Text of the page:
Category Archives: World War 2

New Exhibition at Carleton Street Orange Hall

New Exhibition at Carleton Street Orange Hall

Portadown Heritage Tours are hosting the Memorials to Sacrifice Exhibition at Carleton Street Orange Hall and Heritage Centre for the month of February.

The Memorials to Sacrifice Exhibition highlights Orange Halls, throughout Northern Ireland, that were built as memorials in the aftermath of the Great War.  ‘Memorials to Sacrifice’ is the latest initiative by the Museum of Orange Heritage marking the centenary of the Armistice, and the contribution of members of the Orange Institution on the front line.

Why the Exhibition is so important to Carleton Street Orange Hall.

Carleton Street Orange Hall and Heritage Centre has its own story to tell about it’s place in the Great War and the many Orangemen of Portadown District who paid the ultimate sacrifice and those who came home again.

Carleton Street Orange Hall is home to the Ex-Servicemen’s Lodge and Preceptory of Portadown District.  The Lodge was formed in 1946 after the Second World War and the Preceptory was formed a couple of years later in 1949.  Its members were made up of First and Second World War Veterans.  This year Portadown Ex-Servicemen’s RBP 326 will celebrate its 70th Anniversary.

The reasons these Memorial halls were built after the war reflect the same meaning behind the formation of the Ex-Servicemen’s Lodge.  It was a place ex-soldiers could socialise, reminisce and have a brotherhood after the armed forces.

 

History behind the Exhibition

It is estimated upwards of 20 halls owned or primarily used by Orange Lodges were erected as memorials to Orangemen who paid the supreme sacrifice during the First World War.  Such properties remain actively used by the Institution at locations across Northern Ireland, including Randalstown, Muckamore, Tullylish, Templepatrick, Dungannon and Ballymacarrett in East Belfast.

Accompanying Booklet

There is an accompanying booklet with the exhibition which can be purchased.  The Booklet states;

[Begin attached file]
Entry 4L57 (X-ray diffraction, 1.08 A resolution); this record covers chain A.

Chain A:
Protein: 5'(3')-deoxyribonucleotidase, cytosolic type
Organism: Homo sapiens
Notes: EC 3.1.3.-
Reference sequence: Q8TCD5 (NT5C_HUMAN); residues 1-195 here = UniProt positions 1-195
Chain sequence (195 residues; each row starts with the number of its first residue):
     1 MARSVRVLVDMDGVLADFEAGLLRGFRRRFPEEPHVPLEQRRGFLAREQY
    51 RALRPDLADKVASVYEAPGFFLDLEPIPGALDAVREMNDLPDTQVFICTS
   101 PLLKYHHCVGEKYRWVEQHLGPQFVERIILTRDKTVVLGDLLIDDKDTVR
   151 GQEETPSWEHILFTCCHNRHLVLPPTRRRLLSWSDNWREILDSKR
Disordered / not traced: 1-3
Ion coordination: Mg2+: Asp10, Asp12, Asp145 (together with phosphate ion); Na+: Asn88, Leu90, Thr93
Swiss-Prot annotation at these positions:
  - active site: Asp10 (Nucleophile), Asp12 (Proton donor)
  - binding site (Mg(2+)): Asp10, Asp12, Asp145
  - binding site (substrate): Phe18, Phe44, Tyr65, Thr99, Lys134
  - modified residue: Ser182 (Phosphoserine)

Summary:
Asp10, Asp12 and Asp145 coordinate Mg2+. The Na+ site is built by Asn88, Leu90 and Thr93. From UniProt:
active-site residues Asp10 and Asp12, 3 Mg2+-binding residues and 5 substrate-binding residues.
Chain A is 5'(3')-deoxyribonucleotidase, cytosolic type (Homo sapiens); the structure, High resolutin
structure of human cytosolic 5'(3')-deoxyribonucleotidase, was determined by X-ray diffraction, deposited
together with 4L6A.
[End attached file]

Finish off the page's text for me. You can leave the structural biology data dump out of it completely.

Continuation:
“The War Memorial Orange Halls were not just erected to provide a meeting place for Lodges and Preceptories, they also provided a place where Ex-Servicemen could meet to socialise and to reminisce.  They also provided a place in which the core values of the Orange Order could be presented to members of the local community”.

The halls were often built by the brethren or by Ex-Servicemen and often had facilities-for example, washrooms, toilets, central heating, electricity- that were still absent in many residential properties.

 

Commenting on the exhibition, museum curator Jonathan Mattison said “We are delighted to launch this educational national travelling exhibition and informative booklet, which underlines the extent and contribution of Orangeism to the Great War, and its lasting legacy for local communities.

Opening Times

The exhibition will be on show in the Heritage Centre of Carleton Street Orange Hall for the month of February.  It will be open Monday-Thursday 9:15am until 4:15pm and Friday 9:15am until 1:15pm.  For visitors who can’t make it during the day, it was also be open on Tuesday and Thursday evenings 7:30pm until 8:30pm.

Everyone Welcome!

For parents and guardians, there is also a Kids activity corner available with lots of  fun activities relating to the Great War.  This will keep the kids busy allowing the parents and guardians time to enjoy the exhibition.

 

Exhibition Information provided by Museum of Orange Heritage. 

Sister Irene Wright

Sister Irene Wright

There are a total of 321 Portadown men on the towns war memorial who paid the supreme sacrifice in the 1st World War.  The plaque honouring the dead of the 2nd World War bears the names of 66 men and one woman who died in the 1939-45 conflict.

The woman who died in the 2nd World War was Sister Irene Wright, who served in the Queen Alexandra’s Imperial Military Nursing Services. Irene lived in Park Road, and was educated at Portadown Technical School where she played hockey for the school team. Irene was the daughter of Ernest and Eliza Jane Wright.

At the outbreak of the war she volunteered for the Queen Alexandra’s Imperial Military Nursing service and was sent to Singapore.  Sister Irene Wright was embarked on HMS Kuala, an auxiliary anti-submarine vessel, and it left Singapore on 13th February 1942.

The next morning Japanese aircraft sank Kuala off Pompong Island, 90 miles south of Singapore.  Although there were survivors, Sister Irene Wright was not one of them.  She was lost at sea, and is commemorated on the Singapore memorial.

Irene’s cousin Eva was also a trained nurse and was stationed in London during the Battle of Britain and The Blitz.  Her brother William was a draughtsman at Harland and Wolff Shipyard, Belfast before emigrating to Canada.

Ernest Wright, Irene’s father, served in the 1914-1918 war and was employed in the family bakery at West Street, Portadown.

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World War 2 Air Raid Shelter

World War 2 Air Raid Shelter

The Bann Bridge air raid shelter was discovered in 2005 during the widening and strengthening of the bridge over the river.  It is believed to be one of the last remaining intact Second World War air raid shelters in Northern Ireland.  The unearthing of the air raid shelter coincided with the 60th anniversary of victory in Europe day (VE) on 8th May 2005.  It was decided to cover over the structure to preserve it for future generations of Portadown.

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